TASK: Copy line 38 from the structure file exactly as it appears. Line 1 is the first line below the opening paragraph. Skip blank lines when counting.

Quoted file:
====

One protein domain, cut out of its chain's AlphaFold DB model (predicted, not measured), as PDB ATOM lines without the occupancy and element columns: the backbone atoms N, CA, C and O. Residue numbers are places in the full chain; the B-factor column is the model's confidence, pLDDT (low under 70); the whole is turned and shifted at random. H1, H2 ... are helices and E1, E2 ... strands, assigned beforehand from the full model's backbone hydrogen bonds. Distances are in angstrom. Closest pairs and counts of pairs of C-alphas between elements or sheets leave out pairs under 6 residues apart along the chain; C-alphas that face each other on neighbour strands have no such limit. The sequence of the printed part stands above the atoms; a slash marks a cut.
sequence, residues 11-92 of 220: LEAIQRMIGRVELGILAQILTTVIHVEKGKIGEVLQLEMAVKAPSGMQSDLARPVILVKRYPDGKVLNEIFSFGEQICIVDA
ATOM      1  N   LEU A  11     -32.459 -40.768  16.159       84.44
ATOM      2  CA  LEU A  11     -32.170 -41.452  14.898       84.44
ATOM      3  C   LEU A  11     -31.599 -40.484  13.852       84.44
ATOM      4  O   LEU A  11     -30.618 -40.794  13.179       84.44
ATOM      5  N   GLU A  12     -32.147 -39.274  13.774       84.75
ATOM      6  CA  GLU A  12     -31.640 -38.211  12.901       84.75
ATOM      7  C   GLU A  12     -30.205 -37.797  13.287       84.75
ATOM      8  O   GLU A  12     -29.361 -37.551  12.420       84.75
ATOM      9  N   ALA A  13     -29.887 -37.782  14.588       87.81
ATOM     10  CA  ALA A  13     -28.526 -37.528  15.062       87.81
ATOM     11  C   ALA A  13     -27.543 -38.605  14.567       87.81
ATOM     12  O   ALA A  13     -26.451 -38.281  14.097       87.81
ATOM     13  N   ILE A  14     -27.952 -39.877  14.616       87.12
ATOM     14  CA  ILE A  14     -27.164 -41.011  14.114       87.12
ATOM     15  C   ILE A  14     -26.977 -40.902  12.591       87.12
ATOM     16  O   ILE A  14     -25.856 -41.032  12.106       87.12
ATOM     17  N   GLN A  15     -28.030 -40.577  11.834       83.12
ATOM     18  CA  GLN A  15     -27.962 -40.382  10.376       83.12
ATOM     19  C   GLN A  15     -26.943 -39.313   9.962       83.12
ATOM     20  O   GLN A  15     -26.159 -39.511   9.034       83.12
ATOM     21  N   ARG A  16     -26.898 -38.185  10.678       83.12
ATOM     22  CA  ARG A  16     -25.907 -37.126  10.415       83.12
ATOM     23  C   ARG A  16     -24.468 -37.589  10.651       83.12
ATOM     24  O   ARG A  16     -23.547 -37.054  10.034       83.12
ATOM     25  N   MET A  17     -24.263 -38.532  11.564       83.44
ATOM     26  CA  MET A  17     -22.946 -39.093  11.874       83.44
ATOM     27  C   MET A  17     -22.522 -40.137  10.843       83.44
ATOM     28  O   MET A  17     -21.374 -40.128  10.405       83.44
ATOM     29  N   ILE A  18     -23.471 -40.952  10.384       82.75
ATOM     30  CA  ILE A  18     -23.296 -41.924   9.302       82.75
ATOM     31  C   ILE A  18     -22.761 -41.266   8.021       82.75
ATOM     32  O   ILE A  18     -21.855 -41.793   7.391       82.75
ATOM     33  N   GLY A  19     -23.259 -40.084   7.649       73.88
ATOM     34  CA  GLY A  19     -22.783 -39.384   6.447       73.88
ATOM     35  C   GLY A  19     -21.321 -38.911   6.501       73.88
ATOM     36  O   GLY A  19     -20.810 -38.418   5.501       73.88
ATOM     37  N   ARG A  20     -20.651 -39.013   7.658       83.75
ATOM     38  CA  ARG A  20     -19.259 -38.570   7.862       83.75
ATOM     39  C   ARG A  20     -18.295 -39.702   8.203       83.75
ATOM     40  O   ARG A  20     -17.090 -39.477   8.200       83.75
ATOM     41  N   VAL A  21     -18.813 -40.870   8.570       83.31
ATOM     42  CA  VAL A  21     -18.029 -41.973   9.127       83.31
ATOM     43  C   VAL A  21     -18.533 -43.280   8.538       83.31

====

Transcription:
ATOM     37  N   ARG A  20     -20.651 -39.013   7.658       83.75